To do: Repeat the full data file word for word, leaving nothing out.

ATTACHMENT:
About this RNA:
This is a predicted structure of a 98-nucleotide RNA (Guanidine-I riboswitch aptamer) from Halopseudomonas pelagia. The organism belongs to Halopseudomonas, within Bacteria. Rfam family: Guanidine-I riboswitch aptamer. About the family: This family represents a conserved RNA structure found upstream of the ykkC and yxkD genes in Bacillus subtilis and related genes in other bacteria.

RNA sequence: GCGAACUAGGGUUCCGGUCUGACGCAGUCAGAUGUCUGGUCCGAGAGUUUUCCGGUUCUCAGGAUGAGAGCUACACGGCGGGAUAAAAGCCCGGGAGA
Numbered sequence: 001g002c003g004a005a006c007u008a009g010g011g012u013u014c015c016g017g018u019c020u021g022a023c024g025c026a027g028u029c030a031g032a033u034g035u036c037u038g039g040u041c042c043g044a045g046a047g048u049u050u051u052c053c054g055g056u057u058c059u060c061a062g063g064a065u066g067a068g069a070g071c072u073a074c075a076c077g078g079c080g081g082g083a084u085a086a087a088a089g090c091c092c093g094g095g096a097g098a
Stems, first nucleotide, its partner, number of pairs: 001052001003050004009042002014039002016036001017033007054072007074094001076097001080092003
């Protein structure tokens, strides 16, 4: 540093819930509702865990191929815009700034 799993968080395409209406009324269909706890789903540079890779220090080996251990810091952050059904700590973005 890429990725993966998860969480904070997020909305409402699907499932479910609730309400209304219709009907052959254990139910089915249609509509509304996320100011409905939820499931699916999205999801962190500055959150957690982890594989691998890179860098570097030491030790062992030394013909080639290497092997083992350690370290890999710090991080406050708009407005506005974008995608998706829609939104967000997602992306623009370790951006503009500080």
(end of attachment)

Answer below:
About this RNA:
This is a predicted structure of a 98-nucleotide RNA (Guanidine-I riboswitch aptamer) from Halopseudomonas pelagia. The organism belongs to Halopseudomonas, within Bacteria. Rfam family: Guanidine-I riboswitch aptamer. About the family: This family represents a conserved RNA structure found upstream of the ykkC and yxkD genes in Bacillus subtilis and related genes in other bacteria.

RNA sequence: GCGAACUAGGGUUCCGGUCUGACGCAGUCAGAUGUCUGGUCCGAGAGUUUUCCGGUUCUCAGGAUGAGAGCUACACGGCGGGAUAAAAGCCCGGGAGA
Numbered sequence: 001g002c003g004a005a006c007u008a009g010g011g012u013u014c015c016g017g018u019c020u021g022a023c024g025c026a027g028u029c030a031g032a033u034g035u036c037u038g039g040u041c042c043g044a045g046a047g048u049u050u051u052c053c054g055g056u057u058c059u060c061a062g063g064a065u066g067a068g069a070g071c072u073a074c075a076c077g078g079c080g081g082g083a084u085a086a087a088a089g090c091c092c093g094g095g096a097g098a
Stems, first nucleotide, its partner, number of pairs: 001052001003050004009042002014039002016036001017033007054072007074094001076097001080092003
């Protein structure tokens, strides 16, 4: 540093819930509702865990191929815009700034 799993968080395409209406009324269909706890789903540079890779220090080996251990810091952050059904700590973005 890429990725993966998860969480904070997020909305409402699907499932479910609730309400209304219709009907052959254990139910089915249609509509509304996320100011409905939820499931699916999205999801962190500055959150957690982890594989691998890179860098570097030491030790062992030394013909080639290497092997083992350690370290890999710090991080406050708009407005506005974008995608998706829609939104967000997602992306623009370790951006503009500080």